August Results, and what's happening, sort of…

Finish Line
Image by MikeSchinkel via Flickr

Thanks to using most of the tips that I learned from the WPT Boot Camp that I attended, I finished August in the black.

September was starting to look like a different story.

I started out playing on various sites, trying to find which online sites contained softer tables for me to play on (meaning that they have people that played worse than I do).

I played on three different sites, DoylesRoom, FullTiltPoker, and Bodog Poker.

I lost two out of three sessions on Doyles.
I lost two out of three sessions playing “Rush Poker” on FTP.
I lost two out of three sessions playing on Bodog.

This was not at what I wanted to see after taking the two day WPT Boot Camp for cash game players.

It wasn’t until my last three sessions at FTP that I started to see the results that I had hoped for.

Overall, I have played twelve sessions in September; 7 losing, 5 winning.

As I look back over my sessions, I did see that I had not always stuck to using the methods learned at the camp. I would also let my emotion cloud my judgement and continue to bet or raise when it was clear that my opponent was calling because they had the better hand.

I also learned that playing on the Rush Tables on Full Tilt was probably not a good idea. Since players are moved from table to table after folding their hands, it was hard to build a table image. Also at the stakes I was playing, .02/.05 and .05/.10, some players would play any two cards.

I had one Rush Table game where I had KK and raised to 4x BB (four times the big blind) in order to try to get most of the players to fold. I had one caller, a larger stack than mine call. The flop was 789 of spades. That was not a good flop for me, but I still placed a continuation raise of about 3/4 of the pot, which was about 10% of my stack. A three of diamonds was the turn card. I again put in a raise of about 3/4 of the current pot, which now was about 25% of my stack. My opponent re-raised an amount which would put me all-in and I called.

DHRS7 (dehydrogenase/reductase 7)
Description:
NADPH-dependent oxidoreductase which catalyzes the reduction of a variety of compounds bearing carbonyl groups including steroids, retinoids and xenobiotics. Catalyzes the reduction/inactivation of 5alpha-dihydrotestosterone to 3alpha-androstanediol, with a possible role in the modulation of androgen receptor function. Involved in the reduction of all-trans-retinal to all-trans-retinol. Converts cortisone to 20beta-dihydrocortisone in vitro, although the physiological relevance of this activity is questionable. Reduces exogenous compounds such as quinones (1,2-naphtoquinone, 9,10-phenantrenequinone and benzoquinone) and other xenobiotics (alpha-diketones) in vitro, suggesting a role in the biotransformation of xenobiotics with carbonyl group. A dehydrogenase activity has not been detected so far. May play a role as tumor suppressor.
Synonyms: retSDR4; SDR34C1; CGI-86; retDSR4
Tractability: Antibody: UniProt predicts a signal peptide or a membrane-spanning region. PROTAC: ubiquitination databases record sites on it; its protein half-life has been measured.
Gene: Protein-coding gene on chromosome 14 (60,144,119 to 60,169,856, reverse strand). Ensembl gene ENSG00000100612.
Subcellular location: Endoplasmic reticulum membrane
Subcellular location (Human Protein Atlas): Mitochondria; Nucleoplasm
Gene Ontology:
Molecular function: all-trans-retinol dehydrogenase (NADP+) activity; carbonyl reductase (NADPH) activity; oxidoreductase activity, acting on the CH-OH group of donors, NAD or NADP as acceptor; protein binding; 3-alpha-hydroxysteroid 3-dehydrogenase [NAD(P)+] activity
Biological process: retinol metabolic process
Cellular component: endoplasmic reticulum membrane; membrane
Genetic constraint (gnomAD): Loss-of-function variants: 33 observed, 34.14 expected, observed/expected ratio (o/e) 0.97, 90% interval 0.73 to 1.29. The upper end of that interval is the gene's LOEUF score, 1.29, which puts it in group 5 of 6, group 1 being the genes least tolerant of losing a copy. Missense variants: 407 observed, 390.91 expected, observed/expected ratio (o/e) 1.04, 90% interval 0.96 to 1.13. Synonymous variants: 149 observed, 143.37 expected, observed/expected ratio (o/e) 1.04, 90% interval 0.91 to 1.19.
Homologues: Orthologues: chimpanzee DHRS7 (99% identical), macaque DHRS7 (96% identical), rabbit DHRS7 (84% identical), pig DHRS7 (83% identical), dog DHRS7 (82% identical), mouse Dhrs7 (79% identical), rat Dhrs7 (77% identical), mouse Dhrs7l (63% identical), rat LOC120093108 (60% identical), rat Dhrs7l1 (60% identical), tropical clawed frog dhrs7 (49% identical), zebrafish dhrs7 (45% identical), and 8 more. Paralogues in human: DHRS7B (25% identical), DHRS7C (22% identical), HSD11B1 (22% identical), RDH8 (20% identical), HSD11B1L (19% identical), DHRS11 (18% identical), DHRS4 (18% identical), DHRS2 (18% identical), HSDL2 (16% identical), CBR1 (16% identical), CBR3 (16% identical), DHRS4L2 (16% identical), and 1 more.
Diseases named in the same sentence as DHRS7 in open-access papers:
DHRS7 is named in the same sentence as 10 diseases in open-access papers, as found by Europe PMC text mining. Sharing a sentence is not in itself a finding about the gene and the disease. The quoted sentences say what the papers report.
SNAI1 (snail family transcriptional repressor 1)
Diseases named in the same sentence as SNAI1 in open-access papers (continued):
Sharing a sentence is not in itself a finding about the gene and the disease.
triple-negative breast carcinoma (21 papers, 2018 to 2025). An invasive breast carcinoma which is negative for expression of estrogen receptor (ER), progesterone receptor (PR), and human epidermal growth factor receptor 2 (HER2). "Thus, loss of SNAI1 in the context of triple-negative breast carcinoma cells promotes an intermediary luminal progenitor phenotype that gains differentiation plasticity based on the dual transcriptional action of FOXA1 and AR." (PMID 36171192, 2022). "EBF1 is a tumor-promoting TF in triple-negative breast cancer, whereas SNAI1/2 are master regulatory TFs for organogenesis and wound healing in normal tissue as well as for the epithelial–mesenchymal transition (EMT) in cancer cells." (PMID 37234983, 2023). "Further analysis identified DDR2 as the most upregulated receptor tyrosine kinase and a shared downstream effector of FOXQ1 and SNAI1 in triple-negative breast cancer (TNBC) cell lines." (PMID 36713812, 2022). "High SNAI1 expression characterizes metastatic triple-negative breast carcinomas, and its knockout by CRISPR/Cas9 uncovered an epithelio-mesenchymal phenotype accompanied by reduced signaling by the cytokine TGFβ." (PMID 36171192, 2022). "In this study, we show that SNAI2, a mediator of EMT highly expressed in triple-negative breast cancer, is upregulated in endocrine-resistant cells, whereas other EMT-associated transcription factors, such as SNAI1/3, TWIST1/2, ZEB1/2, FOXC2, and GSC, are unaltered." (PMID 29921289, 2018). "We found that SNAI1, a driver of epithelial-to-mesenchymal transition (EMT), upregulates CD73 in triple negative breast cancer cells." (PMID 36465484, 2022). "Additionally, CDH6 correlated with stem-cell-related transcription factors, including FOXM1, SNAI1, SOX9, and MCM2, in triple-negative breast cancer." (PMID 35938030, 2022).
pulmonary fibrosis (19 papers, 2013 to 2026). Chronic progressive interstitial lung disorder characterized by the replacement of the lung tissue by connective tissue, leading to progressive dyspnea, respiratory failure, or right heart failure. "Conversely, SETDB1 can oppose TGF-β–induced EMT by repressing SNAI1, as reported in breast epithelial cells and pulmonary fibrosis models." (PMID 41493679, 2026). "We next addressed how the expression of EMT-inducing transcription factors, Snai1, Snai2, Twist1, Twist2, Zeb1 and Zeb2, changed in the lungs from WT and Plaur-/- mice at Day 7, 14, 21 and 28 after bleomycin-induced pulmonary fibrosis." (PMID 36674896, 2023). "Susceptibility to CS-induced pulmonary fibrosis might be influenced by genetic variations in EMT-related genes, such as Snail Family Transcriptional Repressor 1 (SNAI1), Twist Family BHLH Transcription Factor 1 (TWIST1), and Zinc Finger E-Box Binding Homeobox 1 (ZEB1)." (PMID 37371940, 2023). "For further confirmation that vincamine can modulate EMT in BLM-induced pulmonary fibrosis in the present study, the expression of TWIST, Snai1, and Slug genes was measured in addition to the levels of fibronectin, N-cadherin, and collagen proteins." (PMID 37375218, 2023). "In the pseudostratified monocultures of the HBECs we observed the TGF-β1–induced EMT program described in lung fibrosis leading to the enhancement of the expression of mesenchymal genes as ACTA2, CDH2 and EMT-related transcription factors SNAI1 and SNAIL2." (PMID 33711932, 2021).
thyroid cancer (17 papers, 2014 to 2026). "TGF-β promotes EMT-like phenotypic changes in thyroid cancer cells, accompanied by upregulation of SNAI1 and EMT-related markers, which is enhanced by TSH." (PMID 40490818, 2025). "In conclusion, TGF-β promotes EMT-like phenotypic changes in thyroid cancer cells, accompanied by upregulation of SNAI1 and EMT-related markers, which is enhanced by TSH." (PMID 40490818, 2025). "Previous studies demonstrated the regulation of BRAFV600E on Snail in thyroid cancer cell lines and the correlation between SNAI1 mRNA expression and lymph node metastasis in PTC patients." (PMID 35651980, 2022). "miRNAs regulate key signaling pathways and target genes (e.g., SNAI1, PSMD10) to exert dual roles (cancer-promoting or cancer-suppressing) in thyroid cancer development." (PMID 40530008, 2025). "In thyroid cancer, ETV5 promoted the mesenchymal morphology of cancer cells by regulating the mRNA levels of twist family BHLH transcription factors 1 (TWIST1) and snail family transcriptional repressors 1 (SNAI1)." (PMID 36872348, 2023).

He turned over 10s, 2c, giving him both a flush draw, a straight draw, and a straight flush draw. Using an odds calculator later, I saw that my pocket kings had more than a 65% chance of winning. But my opponent hit his miracle card of a 5 of spades on the river to make a flush, winning my entire stack.

I tried not to get too upset, but, I sorta felt like Phil Hellmuth: What was this guy thinking of calling my raises and re-raises with just a 10 – 2 off-suit. I had no idea what he was thinking and I will probably never know.
That was my lesson learned. So based on my bad experiences on the Rush Tables, I decided that I will stick to regular cash game tables.

Have you learned by playing what works and what doesn’t? How do you find what tables you should play on? Do the stakes matter – micro versus low?

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